+ Caribbean food: What, were you going to go to East Flatbush and not also eat a bunch of Caribbean food? The library here is near several Caribbean and Jamaican restaurants, including Tropical Taste, The Hills, Silver’s Crust and more.
+ Uzbek food: The library is amid Brooklyn’s Little Uzbek neighborhood which means you can load up on Uzbek goods down the street at Tashkent Market or get shish kebabs and more at Emir Palace and other restaurants.
+ Haitian food: The post-library lunch to get around here is Lakou Cafe, a vegan-friendly Haitian spot that includes chicken and shrimp but also fried oyster mushroom sandwiches and savory crepes.
+ L'Appartement 4F: The library, a brand-new branch in a gorgeous space, and the Center for Brooklyn History are pretty close to each other, so we’re doubling up here. They’re both only a few blocks from the place where you can get very internet famous croissants.
+ Akara House: The newly reopened branch is connected to the Brooklyn Children’s Museum and Brower Park. If that isn’t enough to keep you busy, head two blocks over to Nostrand Avenue to try Akara House’s tasty Nigerian-style fast food.
+ Tom’s Diner: The majestic main branch of the library is near the center of everything: the Brooklyn Museum, the Brooklyn Botanic Garden and Prospect Park, but we suggest keeping it classic and taking yourself to Tom’s Diner on Washington Avenue.
+ Peter Pan donuts: The famous donut shop also, I hear, has a killer breakfast sandwich.
+Secret Garden: This sandwich window deserves to not be a secret: the super cute spot does a lot with its sidewalk seating area, serving up colorful lattes and veggie sandwiches.
+ Totonno’s Pizza: Coney Island’s entry into the pantheon of Best Pizza in the City is not far from the branch.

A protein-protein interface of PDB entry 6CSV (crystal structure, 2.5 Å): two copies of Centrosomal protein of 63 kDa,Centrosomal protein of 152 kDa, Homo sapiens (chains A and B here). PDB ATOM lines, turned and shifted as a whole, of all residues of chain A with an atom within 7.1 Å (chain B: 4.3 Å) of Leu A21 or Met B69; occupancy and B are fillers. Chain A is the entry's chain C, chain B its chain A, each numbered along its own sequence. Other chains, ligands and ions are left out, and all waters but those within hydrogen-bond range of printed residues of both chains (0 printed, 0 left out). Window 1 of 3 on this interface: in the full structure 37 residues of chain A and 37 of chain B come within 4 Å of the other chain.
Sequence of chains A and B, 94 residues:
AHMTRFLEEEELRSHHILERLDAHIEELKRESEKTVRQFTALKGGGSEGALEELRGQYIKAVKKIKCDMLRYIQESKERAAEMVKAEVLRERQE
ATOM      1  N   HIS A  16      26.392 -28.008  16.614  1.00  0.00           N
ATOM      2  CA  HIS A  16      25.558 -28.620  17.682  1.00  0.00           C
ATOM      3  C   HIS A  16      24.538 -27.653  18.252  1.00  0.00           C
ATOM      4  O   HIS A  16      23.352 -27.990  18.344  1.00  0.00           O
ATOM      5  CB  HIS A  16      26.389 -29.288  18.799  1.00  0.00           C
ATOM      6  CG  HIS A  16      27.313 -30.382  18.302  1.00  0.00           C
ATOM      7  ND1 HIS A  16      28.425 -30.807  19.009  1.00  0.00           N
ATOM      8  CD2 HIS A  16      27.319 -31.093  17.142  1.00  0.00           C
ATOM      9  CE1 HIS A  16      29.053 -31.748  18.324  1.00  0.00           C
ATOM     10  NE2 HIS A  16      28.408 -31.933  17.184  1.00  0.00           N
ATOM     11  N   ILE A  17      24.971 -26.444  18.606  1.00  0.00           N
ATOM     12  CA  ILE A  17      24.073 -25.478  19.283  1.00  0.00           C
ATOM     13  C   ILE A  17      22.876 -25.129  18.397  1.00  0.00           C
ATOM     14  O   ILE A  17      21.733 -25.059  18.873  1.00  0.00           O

+ Di Fara Pizza: It’s a chance to visit a library and another of the contenders for best pizza in New York, what are you waiting for?
🏞️ Nature + parks
+ Paerdegat Beach: About a 30-minute walk from the Mill Basin Library is Paerdegat (which is Dutch for “horse gate”) Beach, one of the city’s lesser known water-access points, where you can get a piece of peace (right next to a highway, naturally).
+ Sunset Park itself: The park boasts one of the best views of the skyline in the city, making it a great place to read as well.
+ Narrows Botanical Gardens: It’s only 4.5 acres big but these gardens pack a lot into its space, and are usually less trafficked than the bigger gardens in the Bronx and Prospect Heights.
+ Canarsie Pier: The library, which looks like it’s made of Tetris pieces, is a short walk from Canarsie Pier, a serene place to sit by the water and read, or watch the sunset over Jamaica Bay.
+ Shirley Chisholm State Park: The state park opened here only five years ago and it brought with it a gorgeous waterfront landscape with sweeping trails that will make you forget about the rest of the city for a few minutes.
+ Tudor Park cricket ground: Across the Queens border from the library, Tudor Park is a small green space but it gives you a chance to check out one of the city’s most vibrant subcultures: cricket competitions.
+ Betsy Head Park, a small green space home to events all year long and Summer Stage concerts in the warmer months; Public Enemy played there in 2016.
+ Dyker Beach Park: The branch here is in a more suburban setting but a few blocks away is Dyker Beach Park, where you can go play golf on one of Brooklyn’s two public golf courses — or enjoy the rest of the park that isn’t dedicated to people in funny hats and crooked sticks.
+ The sunken submarine at Calvert Vaux Park, a waterfront green space named for the architect of Central and Prospect Parks. It’s known for its views of not just the Verrazano Bridge but also, just off shore, the sunken remains of the Quester 1, a submarine that sank before it ever explored the waters.
+ Fort Greene Park: Walt Whitman’s namesake library deserves a visit to the park Walt Whitman inspired.
+ Pebble Beach: The relatively new branch is right next to Brooklyn Bridge Park; walk from here to read your book by the river water at Pebble Beach, you can even touch the water, it’s not illegal!